Thirty percent of women experience domestic violence in various circumstances but the rate increases during natural disasters such as bushfires, floods, and cyclones while community attention is focused on recovery and reconstruction.
A review of 39 papers on domestic violence at Flinders University has assessed the lived experiences of Australian women enduring natural disasters while suffering domestic violence to better inform emergency management policies and improve safety for women in future disasters.
So why does it happen? Previous studies on women’s experiences did not find an underlying reason behind the violence but participants suggested it was already persistent and that frustrations based on their partners feelings of insecurity after a natural disaster was a catalyst for further violence.
For example, almost 47% of female participants in an Australian study who were assaulted for the first time in their relationship, acknowledged receiving disrespectful gestures from their partners multiple times beforehand and foreseeing the tendency for violence in their partners.
“Previous research on increased domestic violence and intimate partner violence following the New Zealand earthquakes suggested that the complaints were regarded as sudden outbursts from male partners and therefore ignored. This shows the barriers that women face in accessing assistance from support organisations,” says co-author of the review published in the Australian Institute for Disaster Resilience, Dr Tazrina Chowdhury.
“The culture of denial and deeply embedded social structures gave men the opportunity to get away with such offences because, in many cases, these incidents were overlooked by law enforcement personnel, health workers, neighbours and even the victims themselves who rationalise spousal abuse as an understandable response to post-disaster trauma and frustration for men.”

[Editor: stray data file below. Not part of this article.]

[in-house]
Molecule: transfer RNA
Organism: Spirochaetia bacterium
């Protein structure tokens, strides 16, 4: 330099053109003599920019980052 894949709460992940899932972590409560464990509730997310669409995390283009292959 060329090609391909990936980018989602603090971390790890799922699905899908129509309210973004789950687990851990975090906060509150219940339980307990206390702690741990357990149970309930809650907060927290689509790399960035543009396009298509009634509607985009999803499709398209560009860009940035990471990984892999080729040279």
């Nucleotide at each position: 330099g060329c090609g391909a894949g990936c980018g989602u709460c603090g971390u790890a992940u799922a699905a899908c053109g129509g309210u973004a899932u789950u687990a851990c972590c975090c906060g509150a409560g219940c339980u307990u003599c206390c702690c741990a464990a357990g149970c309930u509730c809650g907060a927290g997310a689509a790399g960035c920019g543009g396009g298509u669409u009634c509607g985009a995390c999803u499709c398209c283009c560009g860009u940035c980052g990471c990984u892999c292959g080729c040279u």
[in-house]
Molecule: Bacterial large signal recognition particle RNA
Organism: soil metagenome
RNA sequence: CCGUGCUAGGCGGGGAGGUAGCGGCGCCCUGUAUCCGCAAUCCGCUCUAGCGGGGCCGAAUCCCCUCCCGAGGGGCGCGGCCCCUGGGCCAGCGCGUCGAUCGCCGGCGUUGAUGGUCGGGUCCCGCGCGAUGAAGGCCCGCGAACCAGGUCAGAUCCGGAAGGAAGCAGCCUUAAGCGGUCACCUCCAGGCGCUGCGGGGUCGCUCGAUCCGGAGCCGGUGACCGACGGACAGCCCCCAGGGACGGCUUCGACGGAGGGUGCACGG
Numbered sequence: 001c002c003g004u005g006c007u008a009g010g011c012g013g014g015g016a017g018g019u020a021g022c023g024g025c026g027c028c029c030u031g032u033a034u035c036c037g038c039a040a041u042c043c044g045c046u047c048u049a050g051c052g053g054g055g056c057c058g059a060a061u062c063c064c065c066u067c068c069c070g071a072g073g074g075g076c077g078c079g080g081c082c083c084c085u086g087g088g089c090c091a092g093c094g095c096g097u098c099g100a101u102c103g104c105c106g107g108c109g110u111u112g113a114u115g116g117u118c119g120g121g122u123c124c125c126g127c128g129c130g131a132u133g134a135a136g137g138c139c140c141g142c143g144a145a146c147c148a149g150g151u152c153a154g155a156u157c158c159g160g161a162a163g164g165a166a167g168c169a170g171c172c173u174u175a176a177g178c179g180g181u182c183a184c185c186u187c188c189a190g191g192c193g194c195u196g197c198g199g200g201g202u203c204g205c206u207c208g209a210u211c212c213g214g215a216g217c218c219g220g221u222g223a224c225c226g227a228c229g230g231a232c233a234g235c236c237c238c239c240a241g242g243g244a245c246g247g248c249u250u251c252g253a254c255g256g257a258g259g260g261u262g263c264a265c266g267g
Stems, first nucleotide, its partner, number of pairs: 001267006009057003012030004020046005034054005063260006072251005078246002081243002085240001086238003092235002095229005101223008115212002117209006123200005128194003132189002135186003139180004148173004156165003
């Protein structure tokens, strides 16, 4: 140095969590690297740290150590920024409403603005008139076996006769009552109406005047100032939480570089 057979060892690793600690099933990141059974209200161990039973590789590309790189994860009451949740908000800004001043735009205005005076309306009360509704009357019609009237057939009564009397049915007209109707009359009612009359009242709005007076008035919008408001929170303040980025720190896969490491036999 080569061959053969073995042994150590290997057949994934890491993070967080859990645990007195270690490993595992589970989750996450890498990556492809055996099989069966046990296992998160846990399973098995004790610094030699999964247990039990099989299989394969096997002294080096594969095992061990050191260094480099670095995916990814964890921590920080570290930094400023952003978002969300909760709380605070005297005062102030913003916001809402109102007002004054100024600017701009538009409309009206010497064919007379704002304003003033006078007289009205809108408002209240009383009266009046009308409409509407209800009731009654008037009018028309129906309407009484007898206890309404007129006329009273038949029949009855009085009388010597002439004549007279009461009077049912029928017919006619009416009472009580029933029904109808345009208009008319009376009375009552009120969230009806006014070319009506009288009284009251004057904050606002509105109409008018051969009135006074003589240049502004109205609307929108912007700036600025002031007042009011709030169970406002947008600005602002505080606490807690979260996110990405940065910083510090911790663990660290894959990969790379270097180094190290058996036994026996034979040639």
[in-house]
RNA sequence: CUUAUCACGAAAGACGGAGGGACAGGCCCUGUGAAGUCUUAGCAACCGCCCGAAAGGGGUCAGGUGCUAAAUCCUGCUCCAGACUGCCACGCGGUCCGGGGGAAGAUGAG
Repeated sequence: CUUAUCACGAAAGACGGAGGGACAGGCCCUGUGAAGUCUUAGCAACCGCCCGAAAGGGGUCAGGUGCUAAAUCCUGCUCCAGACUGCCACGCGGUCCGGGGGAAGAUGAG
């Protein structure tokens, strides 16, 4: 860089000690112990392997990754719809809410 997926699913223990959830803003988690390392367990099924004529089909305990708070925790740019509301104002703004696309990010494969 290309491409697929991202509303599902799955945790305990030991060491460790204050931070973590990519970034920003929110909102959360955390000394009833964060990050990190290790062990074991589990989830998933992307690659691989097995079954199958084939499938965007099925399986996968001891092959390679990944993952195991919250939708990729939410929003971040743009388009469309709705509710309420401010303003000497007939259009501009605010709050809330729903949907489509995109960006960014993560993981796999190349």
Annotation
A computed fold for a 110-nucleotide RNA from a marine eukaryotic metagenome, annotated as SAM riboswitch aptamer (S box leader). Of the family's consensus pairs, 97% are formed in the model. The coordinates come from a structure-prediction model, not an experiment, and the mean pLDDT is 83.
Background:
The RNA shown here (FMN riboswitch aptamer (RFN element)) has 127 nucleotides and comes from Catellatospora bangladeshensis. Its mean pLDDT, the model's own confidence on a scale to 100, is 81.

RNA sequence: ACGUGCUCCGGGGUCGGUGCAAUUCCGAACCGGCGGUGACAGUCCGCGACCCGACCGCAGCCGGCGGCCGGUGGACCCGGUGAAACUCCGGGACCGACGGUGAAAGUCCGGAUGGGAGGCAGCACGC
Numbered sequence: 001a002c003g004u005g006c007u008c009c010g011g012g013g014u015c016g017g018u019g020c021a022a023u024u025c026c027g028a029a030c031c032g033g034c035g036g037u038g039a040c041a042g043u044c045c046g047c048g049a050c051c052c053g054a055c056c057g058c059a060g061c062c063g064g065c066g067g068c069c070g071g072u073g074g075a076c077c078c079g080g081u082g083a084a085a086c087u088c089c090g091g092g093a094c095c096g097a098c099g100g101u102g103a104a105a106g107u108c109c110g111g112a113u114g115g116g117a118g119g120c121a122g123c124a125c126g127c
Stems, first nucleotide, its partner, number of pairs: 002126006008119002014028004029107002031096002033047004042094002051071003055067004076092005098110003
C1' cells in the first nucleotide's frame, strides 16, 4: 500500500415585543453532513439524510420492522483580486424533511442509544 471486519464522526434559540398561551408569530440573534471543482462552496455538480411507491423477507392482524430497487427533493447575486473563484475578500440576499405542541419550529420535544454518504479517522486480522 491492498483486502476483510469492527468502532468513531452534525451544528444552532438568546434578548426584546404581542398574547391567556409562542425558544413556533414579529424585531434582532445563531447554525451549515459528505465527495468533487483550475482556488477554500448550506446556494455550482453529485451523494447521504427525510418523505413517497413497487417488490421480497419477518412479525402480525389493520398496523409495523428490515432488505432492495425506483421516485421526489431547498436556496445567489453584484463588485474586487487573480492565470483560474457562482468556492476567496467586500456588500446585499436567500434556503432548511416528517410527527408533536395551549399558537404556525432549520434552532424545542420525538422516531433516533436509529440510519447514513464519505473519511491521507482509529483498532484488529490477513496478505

Of the respondents in a previous study, 78% strongly agreed or agreed that during a bushfire emergency, women are more likely to rely on male family members and peers for warning information, evacuation instructions and rescue activities which can prevent them from acting during emergencies.
Women of Aboriginal or Torres Strait Islander background have also faced challenges in getting involved in community resilience programs because the management approach of the Australian Government does not often recognise nor include Indigenous gender issues.
“Ethnic diversity and lifestyles should be acknowledged and incorporated in planning and policies to maximum the inclusion of women to develop practical and sustainable resilience plans,” says review co-author and Director of the Torrens Resilience Institute, Professor Paul Arbon.
“Our review highlights there is consensus on the challenges faced by women in Australia, and more research regarding interventions is required to reduce the negative effects of disasters on women. This review aims to inform emergency management practice in Australia and to direct further research to improve the outcomes for women and their safety.”
“The recurring issues faced by women in disasters highlight the significant need for their input into emergency management policies because people who have lived experiences can inform the decisions about important considerations in an inclusive manner.”
The researchers say future research should develop better understandings of women’s experiences, considering age, ethnicity, education and qualifications, marital status, levels of financial independence and other variables to distinguish patterns of women’s changing perceptions of their life situations in disasters.
This can develop an improved understanding of women’s roles and potential in emergency and disaster preparedness and response activities, and in building the resilience of families and communities.
‘Understanding the experiences of women in disasters: lessons for emergency management planning’ is available here.